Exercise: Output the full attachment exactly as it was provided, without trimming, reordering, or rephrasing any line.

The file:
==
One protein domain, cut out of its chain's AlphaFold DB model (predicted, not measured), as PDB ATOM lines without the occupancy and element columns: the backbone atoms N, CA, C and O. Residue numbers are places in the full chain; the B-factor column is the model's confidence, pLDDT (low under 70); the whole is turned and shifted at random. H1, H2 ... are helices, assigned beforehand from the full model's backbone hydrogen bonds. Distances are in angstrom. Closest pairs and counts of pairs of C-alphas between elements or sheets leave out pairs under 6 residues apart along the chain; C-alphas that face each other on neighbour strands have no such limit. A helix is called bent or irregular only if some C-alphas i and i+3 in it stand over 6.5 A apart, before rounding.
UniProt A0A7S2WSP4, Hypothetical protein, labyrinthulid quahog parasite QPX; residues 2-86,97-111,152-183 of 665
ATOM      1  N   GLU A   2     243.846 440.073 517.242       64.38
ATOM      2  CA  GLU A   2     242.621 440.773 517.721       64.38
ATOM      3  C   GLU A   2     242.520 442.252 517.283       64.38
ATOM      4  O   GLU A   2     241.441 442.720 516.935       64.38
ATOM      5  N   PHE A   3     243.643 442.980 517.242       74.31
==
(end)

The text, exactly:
One protein domain, cut out of its chain's AlphaFold DB model (predicted, not measured), as PDB ATOM lines without the occupancy and element columns: the backbone atoms N, CA, C and O. Residue numbers are places in the full chain; the B-factor column is the model's confidence, pLDDT (low under 70); the whole is turned and shifted at random. H1, H2 ... are helices, assigned beforehand from the full model's backbone hydrogen bonds. Distances are in angstrom. Closest pairs and counts of pairs of C-alphas between elements or sheets leave out pairs under 6 residues apart along the chain; C-alphas that face each other on neighbour strands have no such limit. A helix is called bent or irregular only if some C-alphas i and i+3 in it stand over 6.5 A apart, before rounding.
UniProt A0A7S2WSP4, Hypothetical protein, labyrinthulid quahog parasite QPX; residues 2-86,97-111,152-183 of 665
ATOM      1  N   GLU A   2     243.846 440.073 517.242       64.38
ATOM      2  CA  GLU A   2     242.621 440.773 517.721       64.38
ATOM      3  C   GLU A   2     242.520 442.252 517.283       64.38
ATOM      4  O   GLU A   2     241.441 442.720 516.935       64.38
ATOM      5  N   PHE A   3     243.643 442.980 517.242       74.31